“Recognize When Sleeping on it Might Be Smarter After All”
We’ve all heard “Do not let the sun go down on your anger.” So late at night, when we’re tired, anxious, and emotionally drained from a contentious “discussion,” we continue to hash it out.
“No, we can’t go to sleep,” we tell our spouse, “We have to resolve this!” Most of us have heard happy couples say “never go to bed mad”… but it turns out they don’t follow their own advice! In the research, when pressed on what they actually do, these wise couples admitted that when they are getting emotional and upset, they sometimes realize it is better just to go to bed. And that strengthens their relationship instead of weakening it.
Why? Well, it turns out that Ephesians 4:26, is taken much out of context. Here’s the full verse: “Be angry, yet do not sin; do not let the sun go down on your anger.” It turns out, Paul is quoting a verse in Psalms: “Don’t sin by letting anger control you. Think about it overnight and remain silent.”
You might want to read that again.
The Bible never says “don’t get mad” or even “don’t go to bed mad.” The key is not to sin – to never let anger get the best of us and cause us to hurt someone else. The happiest couples have found that, if you are too tired or upset to come to a peaceful resolution, putting an unresolved issue on hold is not sinful. What would be sinful is trying to not address an issue and holding on to your fury at your spouse. What would be sinful is escalating to hurtful words, or until an exhausted spouse agrees to something they will later regret.
“A person finds joy in giving an apt reply — and how good is a timely word!” says Proverbs 15:23. And that is certainly easier after a night of rest.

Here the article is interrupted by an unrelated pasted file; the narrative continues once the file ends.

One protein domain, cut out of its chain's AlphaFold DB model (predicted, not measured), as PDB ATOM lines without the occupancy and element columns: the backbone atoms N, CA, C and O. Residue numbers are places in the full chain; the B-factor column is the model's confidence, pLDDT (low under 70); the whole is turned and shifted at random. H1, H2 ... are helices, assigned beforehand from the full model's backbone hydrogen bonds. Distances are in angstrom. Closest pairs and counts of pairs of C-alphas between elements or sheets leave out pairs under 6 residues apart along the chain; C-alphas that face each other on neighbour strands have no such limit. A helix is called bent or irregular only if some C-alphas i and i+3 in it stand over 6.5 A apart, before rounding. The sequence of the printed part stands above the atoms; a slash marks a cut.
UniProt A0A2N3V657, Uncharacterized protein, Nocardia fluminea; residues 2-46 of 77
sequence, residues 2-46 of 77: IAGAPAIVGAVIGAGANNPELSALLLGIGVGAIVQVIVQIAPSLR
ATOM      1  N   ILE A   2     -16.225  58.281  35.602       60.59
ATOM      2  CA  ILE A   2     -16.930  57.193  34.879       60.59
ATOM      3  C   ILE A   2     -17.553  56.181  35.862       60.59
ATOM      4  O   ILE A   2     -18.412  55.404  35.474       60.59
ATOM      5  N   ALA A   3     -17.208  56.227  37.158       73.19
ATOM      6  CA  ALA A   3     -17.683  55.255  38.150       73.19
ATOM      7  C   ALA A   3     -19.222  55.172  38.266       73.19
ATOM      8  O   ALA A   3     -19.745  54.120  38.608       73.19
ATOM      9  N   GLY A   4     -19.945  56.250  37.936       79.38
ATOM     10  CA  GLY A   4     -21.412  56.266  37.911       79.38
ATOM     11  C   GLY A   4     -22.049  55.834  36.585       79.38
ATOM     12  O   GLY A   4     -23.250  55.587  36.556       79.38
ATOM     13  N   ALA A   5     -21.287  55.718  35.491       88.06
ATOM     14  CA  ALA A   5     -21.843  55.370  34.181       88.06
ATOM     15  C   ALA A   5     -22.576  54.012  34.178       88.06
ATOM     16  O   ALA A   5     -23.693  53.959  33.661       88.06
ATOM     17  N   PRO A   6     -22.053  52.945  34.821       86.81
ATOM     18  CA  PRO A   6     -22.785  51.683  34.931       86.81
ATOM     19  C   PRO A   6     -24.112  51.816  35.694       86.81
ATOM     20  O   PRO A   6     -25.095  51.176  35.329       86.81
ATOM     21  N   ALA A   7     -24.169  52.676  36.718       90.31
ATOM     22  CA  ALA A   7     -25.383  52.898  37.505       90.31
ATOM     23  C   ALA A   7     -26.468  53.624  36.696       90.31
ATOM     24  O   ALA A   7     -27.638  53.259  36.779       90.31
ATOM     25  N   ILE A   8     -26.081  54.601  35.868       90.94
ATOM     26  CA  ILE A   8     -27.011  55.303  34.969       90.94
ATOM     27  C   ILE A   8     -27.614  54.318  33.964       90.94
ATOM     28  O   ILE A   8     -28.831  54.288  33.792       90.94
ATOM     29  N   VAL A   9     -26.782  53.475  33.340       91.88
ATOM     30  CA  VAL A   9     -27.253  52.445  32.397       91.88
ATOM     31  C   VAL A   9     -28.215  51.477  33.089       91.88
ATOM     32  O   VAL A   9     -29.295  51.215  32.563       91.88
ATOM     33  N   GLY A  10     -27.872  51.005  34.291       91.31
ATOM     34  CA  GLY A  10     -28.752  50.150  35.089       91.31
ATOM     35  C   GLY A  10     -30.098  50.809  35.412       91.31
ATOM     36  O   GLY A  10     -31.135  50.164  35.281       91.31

In fact, the pressure to resolve it right now can be even less fair to a husband who, like most men, may need some time to process what he’s thinking and feeling so he can truly feel heard… and so you both can get to a better resolution the next day. And that, it turns out, is the key difference between the happiest marriages and those that are struggling. Happily married couples sometimes go to bed with the issue unresolved; but if the issue is still a concern the next day, they deal with it. The problem comes when we avoid something hurtful and hope it just goes away.
So the next time you’re up late, weary from trying to bring closure to an issue, don’t feel guilty about thinking about it overnight and remaining silent. Chances are, you’ll see more clearly in the morning. There’s even a good chance that that major issue won’t seem so major to you anymore.
Dear Lord, please help me to be wise about how I speak to my spouse during times of conflict – especially when I am tired and upset. Help me to never sin in my anger, and to know when to speak and when to remain silent. Amen